Here we analyze online and social networks, food webs, and word-adjacency networks. Classes of directed networks show common patterns across the four directed assortativity measures: *r*(*out*,*in*); *r*(*in*,*out*); *r*(*out*,*out*); and *r*(*in*,*in*). The first element in the parentheses labels the degree of the source node of the directed edge, and the second labels the degree of the target node. Thus *r*(*in*,*out*) quantifies the tendency of nodes with high in-degree to connect to nodes with high out-degree, and so on; see Fig. 1.

We compare the real-world network with an ensemble of randomized networks. This comparison allows us to assign statistical significance to each measure.* We use that significance to define an Assortativity Significance Profile for each network. This profile allows us to distinguish between networks grouped together by other measures; indeed, we find that online and social networks, which have similar motif structure (14), have substantially *different* assortativity profiles. The class-specific profiles point to forces or constraints that may guide the structure, function and growth of that class (14, 24, 25). We also uncover limitations of several theoretical network models. For example, neither of two plausible models of word-adjacency networks [one proposed by Milo et al. (14), the other in this paper] can reproduce the directed assortativity profile we observe in the real-world networks. A standard model of the WWW (26) is similarly unsuccessful. On the other hand, the food web models (27) examined here reproduce the pattern of assortativity seen in different food webs. Hence our measures provide useful benchmarks to test models of network formation.

Table S1 provides descriptions and sources for all networks examined in this paper; Table S2 collects the full results including error estimates.

## Results and Discussion

Since nodes in directed networks have both an in-degree and an out-degree, we introduce a set of four directed assortativity measures. Fig. 1 illustrates this set, with examples typical of assortative or disassortative networks. Let *α*,*β*∈{*in*,*out*} index the degree type, and and be the α- and β-degree of the source node and target node for edge *i*. Then we define the set of assortativity measures using the Pearson correlation: [1]where *E* is the number of edges in the network, , and ; and *σ*^{β} are similarly defined. In each correlation the edges point from the node with the α-indexed degree to the node with the β-indexed degree (*Materials and Methods*). We assign errors by jackknife resampling (9) and plot 2*σ*-error bars in the figures.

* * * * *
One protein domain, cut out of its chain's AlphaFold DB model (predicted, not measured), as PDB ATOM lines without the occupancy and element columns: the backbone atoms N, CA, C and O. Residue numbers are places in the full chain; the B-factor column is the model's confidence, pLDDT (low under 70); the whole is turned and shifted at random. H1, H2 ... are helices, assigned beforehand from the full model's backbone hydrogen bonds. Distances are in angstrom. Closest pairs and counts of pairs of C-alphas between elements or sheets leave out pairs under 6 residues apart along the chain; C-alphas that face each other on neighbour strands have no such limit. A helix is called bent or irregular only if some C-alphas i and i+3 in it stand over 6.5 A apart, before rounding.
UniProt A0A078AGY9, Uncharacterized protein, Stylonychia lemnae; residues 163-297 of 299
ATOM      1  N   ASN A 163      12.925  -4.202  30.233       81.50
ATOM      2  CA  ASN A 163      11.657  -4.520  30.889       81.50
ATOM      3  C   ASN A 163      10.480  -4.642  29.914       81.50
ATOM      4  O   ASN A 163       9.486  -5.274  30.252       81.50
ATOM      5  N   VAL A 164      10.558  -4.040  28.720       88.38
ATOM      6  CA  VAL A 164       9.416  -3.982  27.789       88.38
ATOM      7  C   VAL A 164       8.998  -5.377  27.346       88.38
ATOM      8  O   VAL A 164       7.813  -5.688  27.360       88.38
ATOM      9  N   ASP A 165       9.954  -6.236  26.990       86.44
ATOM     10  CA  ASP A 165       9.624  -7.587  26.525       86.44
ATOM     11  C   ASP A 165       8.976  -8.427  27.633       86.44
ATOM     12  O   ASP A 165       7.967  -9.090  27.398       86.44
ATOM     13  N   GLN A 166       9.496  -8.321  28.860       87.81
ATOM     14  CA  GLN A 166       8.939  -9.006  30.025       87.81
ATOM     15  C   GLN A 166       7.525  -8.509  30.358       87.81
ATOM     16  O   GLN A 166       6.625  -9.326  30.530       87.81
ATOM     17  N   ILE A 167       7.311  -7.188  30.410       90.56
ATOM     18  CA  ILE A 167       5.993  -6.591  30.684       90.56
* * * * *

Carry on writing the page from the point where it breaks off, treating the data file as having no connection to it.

To estimate statistical significance, we compare the degree-degree correlations for each real-world network to a null model. We use as our null model the ensemble of randomized networks with the same in- and out-degree sequence [number of nodes *n*(*k*^{in},*k*^{out}) with in-degree *k*^{in} and out-degree *k*^{out}; hereafter degree sequence] as the original network (11–14, 24, 25) (*Materials and Methods*). The comparison distinguishes features accounted for by the degree sequence from those that might reflect other forces or constraints. Our method assigns each correlation *r*(*α*,*β*) a statistical significance through its *Z* score: [2]This quantifies the difference between the assortativity measure of the real-world network *r*_{rw}(*α*,*β*) and its average value in the randomized ensemble 〈*r*_{rand}(*α*,*β*)〉 in units of the standard deviation, *σ*[*r*_{rand}(*α*,*β*)]. Larger networks typically have larger *Z* scores (see Table S2). To compare networks of various sizes, the *Z* scores are normalized (14) by defining an Assortativity Significance Profile (ASP), where . This quantity is directly related to the *Z* score, and for a given network the normalization does not change the relative size of the significance measures. To separate less significant correlations, we indicate |*Z*(*α*,*β*)| < 2 in all figures by an appropriately colored asterisk. A positive *Z*(*α*,*β*) or ASP(*α*,*β*) (“*Z* assortative”) indicates that the real-world network is more assortative in that measure than expected based on the degree sequence. A negative *Z*(*α*,*β*) or ASP(*α*,*β*) (“*Z* disassortative”) means that the original network is less assortative than expected.

### Online and Social Networks.